As set out in our Code of Conduct, Simons condemns and strictly prohibits all forms of child labour, forced labour, or other human rights violations. If such a situation should arise with one of our exclusive line suppliers, we will implement our remediation protocol. Appropriate measures will be taken to address any negative consequences for vulnerable workers.

Beyond Social Compliance

MAINTAINING LONG-TERM, SUSTAINABLE BUSINESS RELATIONSHIPS

Simons cares about developing long-term business relationships with its suppliers. From the trust we've built over the years, we've created close partnerships and developed a better understanding of the working conditions in which our exclusive lines are made. As a result, we can more effectively pinpoint risks and proactively mitigate them.

Through transparency and loyalty, we provide our partners with a business environment conducive to improving working conditions and social practices in their operations. This is another way we help protect human rights throughout our supply chain.

61% OF OUR SUPPLIERS HAVE WORKED WITH US FOR OVER FIVE YEARS, AND 20% HAVE WORKED WITH US FOR OVER TEN YEARS.

DEENU International: A Steadfast Tradition

DEENU International began its clothing manufacturing journey in 2002. A year later, in 2003, their team met ours. “From the outset, we transcended the typical relationship between a manufacturer and a brand,” notes Mr. Velusamy, owner of DEENU International. “We started this partnership by building a strong foundation of mutual trust and collaboration.”

Over the years, DEENU has incorporated many new technologies into its production process, ensuring high-quality merchandise. In addition, the company has implemented environmentally responsible manufacturing practices, such as solar energy and wastewater recycling. “We are proud that as our organization has grown, we have ensured a high level of employee satisfaction, a healthy and safe work environment, responsible business practices, and a satisfied client base,” said Raj Sethi, representing DEENU International.

“Spanning 20 years, our partnership with Simons has been a core and instrumental factor of our company's growth. In an industry where relationships between manufacturers and clothing brands often revolve solely around money, we are fortunate to enjoy a long-term dynamic with Simons, where communication, mutual understanding, and support come naturally,” he said. More recently, to meet Simons' unwavering commitment to quality and sustainability, DEENU has taken the necessary steps to obtain several social and environmental compliance certifications, such as OEKO-Tex, GOTS and, more recently, GRS. “In the coming years, we want to power all of our plants with clean energy, increase our use of recycled and organic materials, and incorporate innovative technology that can improve the sustainability of our production process,” concludes Velusamy.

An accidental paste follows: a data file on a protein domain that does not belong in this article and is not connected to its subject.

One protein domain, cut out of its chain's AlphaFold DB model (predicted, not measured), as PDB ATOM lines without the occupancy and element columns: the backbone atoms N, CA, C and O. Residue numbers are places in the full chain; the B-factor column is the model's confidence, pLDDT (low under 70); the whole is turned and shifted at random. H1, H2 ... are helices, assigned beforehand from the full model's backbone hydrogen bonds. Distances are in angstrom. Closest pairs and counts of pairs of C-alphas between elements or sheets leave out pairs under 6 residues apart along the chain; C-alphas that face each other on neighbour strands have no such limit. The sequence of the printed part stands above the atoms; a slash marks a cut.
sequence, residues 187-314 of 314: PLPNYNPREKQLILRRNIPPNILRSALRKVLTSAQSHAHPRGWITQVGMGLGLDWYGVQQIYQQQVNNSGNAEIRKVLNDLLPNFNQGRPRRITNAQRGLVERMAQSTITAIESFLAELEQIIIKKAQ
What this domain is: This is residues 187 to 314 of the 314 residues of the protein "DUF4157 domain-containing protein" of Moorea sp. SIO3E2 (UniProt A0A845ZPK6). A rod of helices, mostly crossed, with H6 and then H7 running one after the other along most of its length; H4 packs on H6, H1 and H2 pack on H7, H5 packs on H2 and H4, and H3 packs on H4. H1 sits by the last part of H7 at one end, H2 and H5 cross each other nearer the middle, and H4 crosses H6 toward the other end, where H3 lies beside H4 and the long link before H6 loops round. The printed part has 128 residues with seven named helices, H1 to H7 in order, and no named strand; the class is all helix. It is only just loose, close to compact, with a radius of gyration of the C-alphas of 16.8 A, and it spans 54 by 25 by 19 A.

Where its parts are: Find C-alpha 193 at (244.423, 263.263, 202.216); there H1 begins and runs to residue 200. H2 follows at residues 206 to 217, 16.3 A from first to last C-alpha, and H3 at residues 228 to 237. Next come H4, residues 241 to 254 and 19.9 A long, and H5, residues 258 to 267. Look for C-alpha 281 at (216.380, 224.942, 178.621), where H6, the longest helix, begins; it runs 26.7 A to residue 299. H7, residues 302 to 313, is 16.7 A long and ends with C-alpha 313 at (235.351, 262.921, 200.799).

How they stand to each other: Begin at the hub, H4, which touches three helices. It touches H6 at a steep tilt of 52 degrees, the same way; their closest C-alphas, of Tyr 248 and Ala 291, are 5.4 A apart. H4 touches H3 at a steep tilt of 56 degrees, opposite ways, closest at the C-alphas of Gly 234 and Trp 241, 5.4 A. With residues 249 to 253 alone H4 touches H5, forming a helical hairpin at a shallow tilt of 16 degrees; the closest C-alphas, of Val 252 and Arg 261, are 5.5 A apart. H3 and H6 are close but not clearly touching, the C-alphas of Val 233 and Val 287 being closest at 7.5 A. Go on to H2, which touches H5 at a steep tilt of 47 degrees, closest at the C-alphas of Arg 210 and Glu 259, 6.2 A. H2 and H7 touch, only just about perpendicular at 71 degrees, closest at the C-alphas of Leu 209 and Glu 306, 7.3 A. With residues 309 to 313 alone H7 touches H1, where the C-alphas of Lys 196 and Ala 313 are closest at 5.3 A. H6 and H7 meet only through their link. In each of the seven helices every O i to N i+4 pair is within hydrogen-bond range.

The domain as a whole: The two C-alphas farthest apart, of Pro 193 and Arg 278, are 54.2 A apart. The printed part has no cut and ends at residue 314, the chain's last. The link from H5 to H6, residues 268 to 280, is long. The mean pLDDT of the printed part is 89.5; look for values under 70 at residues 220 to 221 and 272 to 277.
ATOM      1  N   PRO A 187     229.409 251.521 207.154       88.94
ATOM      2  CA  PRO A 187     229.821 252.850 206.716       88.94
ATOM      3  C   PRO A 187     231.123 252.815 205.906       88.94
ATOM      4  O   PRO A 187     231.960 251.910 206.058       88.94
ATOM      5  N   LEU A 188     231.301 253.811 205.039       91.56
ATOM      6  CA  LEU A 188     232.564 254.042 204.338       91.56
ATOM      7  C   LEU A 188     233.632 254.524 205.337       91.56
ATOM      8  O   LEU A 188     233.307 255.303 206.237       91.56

Championing workers' rights
in the fashion industry

To support the rights of fashion industry workers, Simons participates in the International Labour Organization's (ILO) Workmen's Compensation Convention (WCC) as part of a pilot project in Bangladesh. The project, launched in 2021, aims to create a monetary compensation fund to provide adequate coverage for workers in the textile industry after any work-related accident. This five-year pilot project is the first step in establishing a national and institutionalized structure.

Investing in Employee Training

Every year, Simons organizes internal training courses to spread awareness of human rights violation risks, including their causes and their consequences on workers. Participants also learn about due diligence processes and applicable measures to minimize risks. The training is tailored to employees' roles and responsibilities.

2024

Continue mapping our supply chain beyond the first tier

Traditionally, companies in the fashion industry first establish business relationships with manufacturing plants. To reduce the risks associated with human rights violations, we need to know the other stakeholders in the supply chain involved in product manufacturing. We implemented this process several seasons ago and will pursue it over the next few years to identify and locate our partners all the way down to fibre production.

Our Next Steps

2025

Aim for all suppliers of our exclusive lines to be audited according to social compliance standards established by a recognized and independent international organization whose mission is to foster responsible business practices.